Found in Translation: Sound Effect, Episode 191
The theme for this week’s episode of Sound Effect is “Found in Translation” — stories of making ourselves understood, for better or for worse. First, we meet a Kenyan woman who was pleased to meet a white woman familiar with her home country and tribe — until she learned why. Then, we visit a landmark that’s become a flashpoint between a mostly white city government and a changing community. Host Gabriel Spitzer takes us back to a remote village in Alaska where he experienced an unlikely racial clash. A White Center teenager learns how to communicate with his immigrant parents. A scientist looks to an octopus to understand how aliens might think. And we explore what a transplant from South Africa learns about her home after protesting in Seattle.
Gladys Wangeci Gitau-Damaskos was an undergraduate at Whitman College in Walla Walla. One day a white woman approached her on the street and asked if she was from Kenya — she even knew Gladys’ family’s tribe and dialect. It felt good to have her heritage honored and not just be seen as “other” or a generic African. But when she found out how the white woman got to be so knowledgeable, those good feelings evaporated.
Listen to the full audio above to learn more.
SEEKING DIVERSE LEADERSHIP
One of the places in our region where different languages and cultures mix is SeaTac. Not the airport, the town. The census shows more than 70 languages are spoken there, by immigrants from Somalia, Ethiopia and Mexico — all over.
And yet the local city council is still dominated by white men and women. A new slate of city council candidates says the city’s leadership needs to reflect that diversity.
One place in SeaTac that’s become a flashpoint for this argument is the Bakaro Mall, also known as SeaTac Center. Producer Jennifer Wing takes us there.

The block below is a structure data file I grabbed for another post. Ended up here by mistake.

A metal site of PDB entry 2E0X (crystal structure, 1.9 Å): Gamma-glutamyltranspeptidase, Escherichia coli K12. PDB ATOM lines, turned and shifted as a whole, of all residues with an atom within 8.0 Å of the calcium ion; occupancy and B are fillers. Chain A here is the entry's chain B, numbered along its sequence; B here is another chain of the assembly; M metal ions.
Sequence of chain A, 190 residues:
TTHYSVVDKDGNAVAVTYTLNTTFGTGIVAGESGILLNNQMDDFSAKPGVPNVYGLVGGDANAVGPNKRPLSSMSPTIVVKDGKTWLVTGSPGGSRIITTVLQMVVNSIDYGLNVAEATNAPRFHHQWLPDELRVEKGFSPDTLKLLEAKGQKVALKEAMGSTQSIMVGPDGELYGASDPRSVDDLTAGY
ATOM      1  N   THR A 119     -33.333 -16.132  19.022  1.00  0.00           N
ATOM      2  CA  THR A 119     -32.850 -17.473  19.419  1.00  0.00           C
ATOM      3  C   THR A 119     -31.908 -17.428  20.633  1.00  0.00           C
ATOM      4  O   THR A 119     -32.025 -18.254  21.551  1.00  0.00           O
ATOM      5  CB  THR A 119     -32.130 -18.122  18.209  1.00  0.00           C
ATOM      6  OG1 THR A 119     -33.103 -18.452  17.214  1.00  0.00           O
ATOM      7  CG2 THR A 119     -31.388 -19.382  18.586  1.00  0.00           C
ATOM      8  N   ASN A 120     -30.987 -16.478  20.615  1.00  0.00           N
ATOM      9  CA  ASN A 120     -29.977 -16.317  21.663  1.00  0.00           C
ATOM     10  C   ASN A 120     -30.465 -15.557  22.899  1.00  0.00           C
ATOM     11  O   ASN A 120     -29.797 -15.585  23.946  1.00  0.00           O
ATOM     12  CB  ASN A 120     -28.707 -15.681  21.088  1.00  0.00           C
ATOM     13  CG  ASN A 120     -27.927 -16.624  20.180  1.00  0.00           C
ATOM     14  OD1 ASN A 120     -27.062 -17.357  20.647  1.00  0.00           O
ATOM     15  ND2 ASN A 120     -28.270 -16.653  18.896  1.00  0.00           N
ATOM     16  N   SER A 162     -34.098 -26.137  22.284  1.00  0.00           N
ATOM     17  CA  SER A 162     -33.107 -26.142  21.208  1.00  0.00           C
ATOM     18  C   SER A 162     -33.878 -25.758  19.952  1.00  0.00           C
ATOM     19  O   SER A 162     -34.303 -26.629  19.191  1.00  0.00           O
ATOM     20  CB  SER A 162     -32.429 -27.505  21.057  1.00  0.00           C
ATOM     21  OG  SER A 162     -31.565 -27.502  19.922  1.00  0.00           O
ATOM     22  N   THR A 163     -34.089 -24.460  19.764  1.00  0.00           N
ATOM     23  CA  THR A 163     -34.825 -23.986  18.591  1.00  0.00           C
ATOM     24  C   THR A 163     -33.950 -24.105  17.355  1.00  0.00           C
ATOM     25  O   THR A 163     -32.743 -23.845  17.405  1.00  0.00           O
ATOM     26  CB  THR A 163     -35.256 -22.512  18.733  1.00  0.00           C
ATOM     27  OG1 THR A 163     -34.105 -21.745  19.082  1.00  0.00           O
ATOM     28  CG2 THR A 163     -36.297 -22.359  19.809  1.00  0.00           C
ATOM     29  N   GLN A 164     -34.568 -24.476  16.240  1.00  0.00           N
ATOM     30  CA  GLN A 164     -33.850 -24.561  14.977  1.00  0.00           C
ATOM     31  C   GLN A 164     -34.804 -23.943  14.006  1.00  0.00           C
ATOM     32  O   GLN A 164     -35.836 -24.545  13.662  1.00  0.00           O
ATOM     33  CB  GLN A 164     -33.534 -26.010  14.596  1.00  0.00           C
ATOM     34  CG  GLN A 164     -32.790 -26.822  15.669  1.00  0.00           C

REMOTE RACIAL CLASH
While Sound Effect host Gabriel Spitzer was working in Shishmaref, Alaska, a man arrived who looked wildly out of context. The village was a place of ice and tundra, of weathered brown skin and tan Carhartts. But this guy showed up in neon-colored rain gear with hippie jewelry and zero explanation of why he was there.
And he couldn’t really tell us — he only spoke Japanese.
Gabriel shares his essay about this mysterious traveler, and the racial clash that followed in a double-wide trailer.
PARENTS DON’T UNDERSTAND
Both Tristan Agosa's parents are from the Philippines. His mom doesn’t speak English — she speaks Tagalog, he does not. His dad does speak English, although that hasn’t exactly translated into a better relationship. They’re about as different as you can be: culturally, generationally and emotionally.
Like a lot of kids raised in immigrant households, Tristan plays the role of the translator. It’s not an easy job. The stress led to some serious mental health struggles, and it was only when Tristan was at his lowest that he figured out something that made it all seem more manageable. More on this story from contributor Max Wasserman.
LEARNING FROM OCTOPUSES
Dominic Sivitilli is a graduate student at the University of Washington. What drew him there was his fascination with biodiversity — the whole wide sweep of life on earth, and especially, how different life forms think, what he calls cognitive complexity.
“My two main interests that came out of that was the evolution of the mind, and then life itself," Dominic said. "So the origin of life itself.”
Dominic and Sound Effect host Gabriel Spitzer met up at a conference on astrobiology, meaning the study of life beyond earth. In this story, hear how Dominic draws parallels between how he looked to this octopus to understand how aliens might think.
PROTESTING HERE AND THERE
The third Seattle Women’s March took place Jan. 19 earlier this year. Among the protesters — who marched down East Pine Street wearing pink hats and holding signs with slogans like “the future is female” — was Neroli Price.
This was Neroli’s first time protesting in Seattle since moving to the city in 2018. Everything about the experience felt new, except for the very act of marching itself. That’s because Neroli grew up in “the protest capital of the world”: South Africa.
Neroli discovered that it took moving halfway around the world, to see her home in a new way. She shares her story.